Something magical happens when you sashay through Fitz-Randolph gate and enter the suburban paradise that is Princeton’s campus.
Eisgruber sits in his office waving and fanning all the money from the university’s endowment to generate the perfect breeze. The squirrels are plump from the food tributes they are offered daily in exchange for the right to use their pictures in admissions brochures. The grass is always greener, the admissions rate always lower, and the special snowflakes always the most special.
College is a special time. It’s for finding out who you are and what you’re passionate about. There’s certainly no need to alarm yourself with actual, real-life Republican presidential candidate Donald Trump’s latest racist, misogynistic, or otherwise alarming speeches or, for that matter, the gradual breakdown of American political discourse.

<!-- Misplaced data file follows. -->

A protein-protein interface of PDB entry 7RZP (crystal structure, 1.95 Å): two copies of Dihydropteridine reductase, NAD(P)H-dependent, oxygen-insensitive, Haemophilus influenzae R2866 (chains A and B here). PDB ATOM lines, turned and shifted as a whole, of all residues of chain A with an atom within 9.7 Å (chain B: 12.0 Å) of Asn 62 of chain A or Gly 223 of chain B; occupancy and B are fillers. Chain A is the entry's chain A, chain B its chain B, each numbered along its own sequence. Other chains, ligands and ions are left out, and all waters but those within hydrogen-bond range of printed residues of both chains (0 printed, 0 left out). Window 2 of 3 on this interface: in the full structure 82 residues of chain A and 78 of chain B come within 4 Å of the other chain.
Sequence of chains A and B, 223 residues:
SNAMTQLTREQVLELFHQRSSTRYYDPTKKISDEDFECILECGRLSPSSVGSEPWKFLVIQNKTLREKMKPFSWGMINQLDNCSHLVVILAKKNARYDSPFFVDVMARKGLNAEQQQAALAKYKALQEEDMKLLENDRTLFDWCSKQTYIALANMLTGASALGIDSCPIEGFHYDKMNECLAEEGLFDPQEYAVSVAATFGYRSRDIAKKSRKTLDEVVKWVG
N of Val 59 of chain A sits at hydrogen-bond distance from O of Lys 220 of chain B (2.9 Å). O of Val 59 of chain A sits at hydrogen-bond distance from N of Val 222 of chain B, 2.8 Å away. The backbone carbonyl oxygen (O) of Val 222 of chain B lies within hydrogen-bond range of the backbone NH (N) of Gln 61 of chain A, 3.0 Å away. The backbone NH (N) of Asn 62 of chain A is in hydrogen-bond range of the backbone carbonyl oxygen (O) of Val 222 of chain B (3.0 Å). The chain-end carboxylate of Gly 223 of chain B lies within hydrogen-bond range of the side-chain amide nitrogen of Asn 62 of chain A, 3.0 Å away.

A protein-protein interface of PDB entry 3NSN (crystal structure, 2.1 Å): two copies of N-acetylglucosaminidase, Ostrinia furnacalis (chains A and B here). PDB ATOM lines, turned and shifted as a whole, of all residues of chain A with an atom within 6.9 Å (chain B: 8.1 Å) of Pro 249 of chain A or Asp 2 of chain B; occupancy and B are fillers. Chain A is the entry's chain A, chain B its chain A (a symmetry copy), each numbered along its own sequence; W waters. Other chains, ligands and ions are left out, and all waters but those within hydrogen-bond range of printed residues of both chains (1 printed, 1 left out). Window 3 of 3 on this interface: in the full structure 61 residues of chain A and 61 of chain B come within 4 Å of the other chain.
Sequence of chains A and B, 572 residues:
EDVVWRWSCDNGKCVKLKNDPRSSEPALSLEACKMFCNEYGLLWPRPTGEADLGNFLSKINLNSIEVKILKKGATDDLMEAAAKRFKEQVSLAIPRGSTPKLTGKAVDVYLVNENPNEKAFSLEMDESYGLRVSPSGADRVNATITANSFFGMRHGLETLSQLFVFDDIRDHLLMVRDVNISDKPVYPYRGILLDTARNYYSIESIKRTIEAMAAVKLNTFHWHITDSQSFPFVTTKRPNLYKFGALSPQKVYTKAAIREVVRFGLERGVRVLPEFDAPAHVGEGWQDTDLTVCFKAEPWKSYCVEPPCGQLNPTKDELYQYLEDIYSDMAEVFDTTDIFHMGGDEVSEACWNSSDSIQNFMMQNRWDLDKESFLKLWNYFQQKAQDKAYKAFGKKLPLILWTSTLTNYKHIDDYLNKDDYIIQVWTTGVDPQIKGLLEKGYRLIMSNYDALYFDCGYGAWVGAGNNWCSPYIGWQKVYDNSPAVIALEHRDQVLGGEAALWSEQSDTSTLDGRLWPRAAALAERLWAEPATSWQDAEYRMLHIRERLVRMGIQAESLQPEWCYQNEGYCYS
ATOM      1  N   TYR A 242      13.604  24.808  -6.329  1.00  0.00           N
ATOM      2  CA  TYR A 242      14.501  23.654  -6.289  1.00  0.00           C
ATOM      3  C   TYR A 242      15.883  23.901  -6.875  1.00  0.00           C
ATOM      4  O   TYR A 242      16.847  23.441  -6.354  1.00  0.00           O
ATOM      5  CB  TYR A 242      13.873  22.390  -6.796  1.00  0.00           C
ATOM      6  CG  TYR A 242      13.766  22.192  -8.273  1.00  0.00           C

You’ll be so busy waiting for your Nobel prize-winning professor to answer your email about office hours that you won’t even have time to think about how people out in the real world refuse to acknowledge America’s history of legal oppression and racism.
There will always be some meddling ne’er-do-wells on this campus and in this country trying to force you to reflect on the kind of world we have created and the one that will be left behind when we’re gone. But you’re taking five classes this semester and none of them are pdf-able. You’re applying for internships for next summer and it’s uncertain if you’ll get the one you want. The global retreat of democracy can wait. You didn’t get an A on your first paper and need time to deal with the subsequent feeling of inadequacy! You have your own problems, damn it!
To tell you the truth, this place can seem like it’s on a different planet, at times more fun and interesting than you thought was possible and at times more difficult. Just don’t forget that no matter how hard Princeton tries to separate itself from the rest of the world, it’s still stuck firmly to Earth. Lose yourself in the bubble. Then find yourself again. Just remember that sometimes more important things lie beyond Princeton’s gates.
And I’m not talking about Goldman Sachs.